Hello. I thought I was the only one with my problems, but it seems that I have so many sisters sharing the same issues as me. I have a long story to tell. I don’t know if anyone reads but, please share your comments with me.
I am the daughter of a conservative family and a chaplain father. It was obvious at the very beginning that I had to cover myself one day, couldn’t consider otherwise. On the other hand, I didn’t want to. I always believed that I would do my chores such as doing prayers, fasting, reading the Quran, etc., but I’d never imagined covering my hair, and it was not on my mind at all. I had beautiful middle school years; I wasn’t covering my hair, had pretty good grades, and aimed to study medicine. I was that kind of a person.
In the 8th grade, I kept telling my father that I want to study in an Anatolian high school. He didn’t seem to turn against that idea, so I believed I could. Then I faced my father’s threats saying that if I don’t go to an Islamic high school, he will take all the advantage of a good education by canceling my school. I cried over it that day. I still feel blue remembering that day. Sooner or later, I had to go to an Islamic school with my good grades, but the education was awful. Not surprisingly, I’ve started to cover after high school, which made everybody surprised. I made the biggest mistake of my life by dropping out of high school and enrolling in an Islamic cult. I was brainwashed there and became a totally different person who believed in women shouldn’t work or study; they stay at home. After dropping out of school, I decided to become a “hafiz.” I even started to wear a face veil, can you imagine? I finished my education in two years –stopped wearing the face veil- but I gradually came to my senses in this process. I regretted dropping out of high school, so I decided to study for university exams. I aspired to be like the girls who weren’t covering their hair, but I had no intention nor courage to take off the hijab myself; I was in fear of sin.
On my 19th, I met my husband. He introduced me to learn real Islam. I was a Muslim who memorized all the prayers in the Quran but hadn’t tried to understand what it actually means. I restarted to read the Quran. We got married three years ago. I got more and more excited about throwing off the hijab; covering myself started to feel like a burden. I was the only one covering her hair in my class in the university preparation course. I got breakdowns for no reason. I finally opened myself to my husband when he asked me what was going on. His response was, “If you want to burn in hell, you can take off your hijab.” I was shocked. We had discussed it for days and days. I explained that I don’t believe in a strict rule for women to cover in Islam and why I thought so. We searched it together, but I failed to convince him; he never wanted me to take off my hijab. He told me that as long as I breathe, that would never happen. I felt his pain, maybe he was just trying to protect me, but he couldn’t do this to me. I told him that I only covered myself because my father forced me, now he was doing the same thing; decide for me. I felt broken, cried for days and I hated wearing that piece of fabric.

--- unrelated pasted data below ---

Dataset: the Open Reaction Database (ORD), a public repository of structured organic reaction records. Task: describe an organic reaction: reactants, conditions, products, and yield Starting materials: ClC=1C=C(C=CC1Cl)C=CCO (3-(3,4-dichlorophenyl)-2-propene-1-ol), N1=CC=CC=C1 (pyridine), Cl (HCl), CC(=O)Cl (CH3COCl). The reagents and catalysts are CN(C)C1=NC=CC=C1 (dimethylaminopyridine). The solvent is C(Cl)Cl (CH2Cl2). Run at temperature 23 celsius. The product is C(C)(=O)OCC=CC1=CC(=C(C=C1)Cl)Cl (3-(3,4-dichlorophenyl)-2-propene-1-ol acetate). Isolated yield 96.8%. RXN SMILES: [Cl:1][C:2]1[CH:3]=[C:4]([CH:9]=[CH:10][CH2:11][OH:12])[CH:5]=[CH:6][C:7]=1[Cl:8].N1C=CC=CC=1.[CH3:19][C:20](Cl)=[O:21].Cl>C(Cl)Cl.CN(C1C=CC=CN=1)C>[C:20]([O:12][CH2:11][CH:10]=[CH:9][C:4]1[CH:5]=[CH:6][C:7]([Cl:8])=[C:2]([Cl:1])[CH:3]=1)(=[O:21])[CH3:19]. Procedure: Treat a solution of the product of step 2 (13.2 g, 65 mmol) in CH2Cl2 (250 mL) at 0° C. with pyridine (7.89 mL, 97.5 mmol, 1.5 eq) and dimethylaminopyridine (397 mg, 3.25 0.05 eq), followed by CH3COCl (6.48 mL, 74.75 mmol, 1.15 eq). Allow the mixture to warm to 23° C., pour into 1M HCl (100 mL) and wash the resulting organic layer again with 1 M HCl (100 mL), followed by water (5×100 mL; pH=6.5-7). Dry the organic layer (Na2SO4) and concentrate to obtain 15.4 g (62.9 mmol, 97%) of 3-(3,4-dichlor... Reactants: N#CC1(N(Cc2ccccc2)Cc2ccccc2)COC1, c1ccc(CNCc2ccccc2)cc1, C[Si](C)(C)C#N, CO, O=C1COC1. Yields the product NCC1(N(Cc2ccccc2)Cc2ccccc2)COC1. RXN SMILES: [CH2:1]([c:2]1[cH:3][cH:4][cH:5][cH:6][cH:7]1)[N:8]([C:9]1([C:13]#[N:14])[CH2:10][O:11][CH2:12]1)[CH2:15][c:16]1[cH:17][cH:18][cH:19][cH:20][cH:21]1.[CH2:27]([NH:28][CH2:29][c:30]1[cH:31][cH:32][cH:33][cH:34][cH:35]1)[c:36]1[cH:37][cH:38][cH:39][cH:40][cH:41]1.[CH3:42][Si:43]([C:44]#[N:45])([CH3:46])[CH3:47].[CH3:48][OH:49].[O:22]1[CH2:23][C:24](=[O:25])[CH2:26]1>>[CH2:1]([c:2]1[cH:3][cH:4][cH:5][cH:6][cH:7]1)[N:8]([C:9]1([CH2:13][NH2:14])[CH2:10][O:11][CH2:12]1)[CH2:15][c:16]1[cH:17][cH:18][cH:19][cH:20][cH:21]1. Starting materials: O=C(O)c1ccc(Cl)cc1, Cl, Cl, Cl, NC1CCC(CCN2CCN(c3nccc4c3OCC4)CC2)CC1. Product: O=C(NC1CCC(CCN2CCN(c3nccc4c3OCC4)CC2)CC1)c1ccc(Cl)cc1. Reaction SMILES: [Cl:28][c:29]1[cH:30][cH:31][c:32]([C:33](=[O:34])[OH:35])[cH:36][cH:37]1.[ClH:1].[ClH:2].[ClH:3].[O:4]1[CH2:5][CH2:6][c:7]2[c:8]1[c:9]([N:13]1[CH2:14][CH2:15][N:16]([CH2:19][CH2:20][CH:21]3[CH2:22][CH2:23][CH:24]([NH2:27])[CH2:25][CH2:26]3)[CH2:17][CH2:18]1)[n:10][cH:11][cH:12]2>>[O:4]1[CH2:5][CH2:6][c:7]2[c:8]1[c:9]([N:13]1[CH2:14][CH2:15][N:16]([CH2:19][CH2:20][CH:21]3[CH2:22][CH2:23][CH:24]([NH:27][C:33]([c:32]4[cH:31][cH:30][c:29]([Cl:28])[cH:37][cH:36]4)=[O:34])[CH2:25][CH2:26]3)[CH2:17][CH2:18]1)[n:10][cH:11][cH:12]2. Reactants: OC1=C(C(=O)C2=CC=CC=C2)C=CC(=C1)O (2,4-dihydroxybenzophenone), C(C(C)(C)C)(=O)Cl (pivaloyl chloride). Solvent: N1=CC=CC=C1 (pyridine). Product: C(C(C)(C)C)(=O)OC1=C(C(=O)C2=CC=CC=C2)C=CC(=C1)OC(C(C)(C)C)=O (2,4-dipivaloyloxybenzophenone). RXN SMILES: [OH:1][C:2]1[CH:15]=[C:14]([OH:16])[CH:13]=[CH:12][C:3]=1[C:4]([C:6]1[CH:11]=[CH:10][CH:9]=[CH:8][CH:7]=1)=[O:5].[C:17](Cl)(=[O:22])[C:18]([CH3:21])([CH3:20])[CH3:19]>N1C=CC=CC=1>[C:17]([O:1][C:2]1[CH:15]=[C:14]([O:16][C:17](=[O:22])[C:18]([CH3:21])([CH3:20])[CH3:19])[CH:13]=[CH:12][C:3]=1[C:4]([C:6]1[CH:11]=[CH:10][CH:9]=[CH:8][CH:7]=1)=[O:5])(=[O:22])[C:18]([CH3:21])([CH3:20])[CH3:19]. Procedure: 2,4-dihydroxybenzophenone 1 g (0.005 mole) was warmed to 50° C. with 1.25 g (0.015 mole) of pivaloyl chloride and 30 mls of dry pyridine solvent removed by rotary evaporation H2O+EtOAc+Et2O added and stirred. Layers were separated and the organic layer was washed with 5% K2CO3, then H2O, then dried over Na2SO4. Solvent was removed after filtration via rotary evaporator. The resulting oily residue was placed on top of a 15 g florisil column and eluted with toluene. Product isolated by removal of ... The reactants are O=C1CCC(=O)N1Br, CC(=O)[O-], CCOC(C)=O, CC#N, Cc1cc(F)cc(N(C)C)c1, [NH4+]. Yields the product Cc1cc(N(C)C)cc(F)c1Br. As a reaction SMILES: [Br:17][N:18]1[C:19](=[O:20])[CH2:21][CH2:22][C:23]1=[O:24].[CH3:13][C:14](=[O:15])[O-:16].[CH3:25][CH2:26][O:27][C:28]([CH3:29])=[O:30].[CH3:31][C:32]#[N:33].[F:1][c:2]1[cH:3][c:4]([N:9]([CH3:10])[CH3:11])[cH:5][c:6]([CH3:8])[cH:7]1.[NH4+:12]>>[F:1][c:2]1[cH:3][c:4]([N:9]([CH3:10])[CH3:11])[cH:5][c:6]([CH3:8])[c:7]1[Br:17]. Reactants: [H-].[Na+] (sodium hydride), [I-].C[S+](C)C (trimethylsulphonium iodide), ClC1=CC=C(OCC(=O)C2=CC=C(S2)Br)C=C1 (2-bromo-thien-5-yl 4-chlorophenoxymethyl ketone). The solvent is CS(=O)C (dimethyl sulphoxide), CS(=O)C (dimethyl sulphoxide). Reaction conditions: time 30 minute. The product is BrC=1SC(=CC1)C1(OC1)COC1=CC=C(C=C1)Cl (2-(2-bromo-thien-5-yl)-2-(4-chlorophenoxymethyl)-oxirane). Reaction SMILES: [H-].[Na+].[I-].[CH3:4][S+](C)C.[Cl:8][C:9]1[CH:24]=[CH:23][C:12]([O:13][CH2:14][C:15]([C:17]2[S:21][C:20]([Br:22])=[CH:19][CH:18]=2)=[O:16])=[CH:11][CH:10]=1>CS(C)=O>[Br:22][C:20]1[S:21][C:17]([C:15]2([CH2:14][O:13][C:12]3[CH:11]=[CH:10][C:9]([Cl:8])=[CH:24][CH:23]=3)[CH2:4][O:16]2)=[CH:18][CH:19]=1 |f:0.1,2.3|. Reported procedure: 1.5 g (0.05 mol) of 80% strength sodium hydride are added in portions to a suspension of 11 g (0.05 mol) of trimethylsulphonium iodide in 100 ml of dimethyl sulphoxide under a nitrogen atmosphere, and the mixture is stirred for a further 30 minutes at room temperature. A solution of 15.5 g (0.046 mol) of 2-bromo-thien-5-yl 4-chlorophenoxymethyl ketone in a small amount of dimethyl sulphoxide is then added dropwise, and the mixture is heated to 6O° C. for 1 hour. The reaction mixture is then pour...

One day, I told myself that no matter what happens, I’m going to liberate myself from the hijab, but I failed, and I don’t think I’m ever going to be able to do it because even if they don’t think about me, I often do think about my parents. People will come to my parents since my father is an Imam (chaplain). I’ve become introverted in years. I don’t feel like myself at all. I always kept saying that I miss the feeling of my hair in the wind. As a matter of fact, there are so many girls sharing the same longing as me. The most moving part is I couldn’t go to the school I wanted because the hijab was formerly banned in schools nine years ago. If I were a boy, I would have studied medicine by now. It hurts so much when I think over this. I feel like a loser because I couldn’t study at university. I have no problem in faith for my belief in religion; I’m Muslim. Islam is not responsible for this pressure on women. I don’t believe in an afterlife where women are being punished just because they haven’t covered themselves.
I’m 23 years old, holding my seven months baby in my arms. I’ll do my best for my daughter so that she doesn’t suffer the same. She’s going to live her life the way she wants to. Who knows? Maybe she caresses my hair in the wind one day.
- Person that memorize the whole Quran.
(Image: Marie Muravski)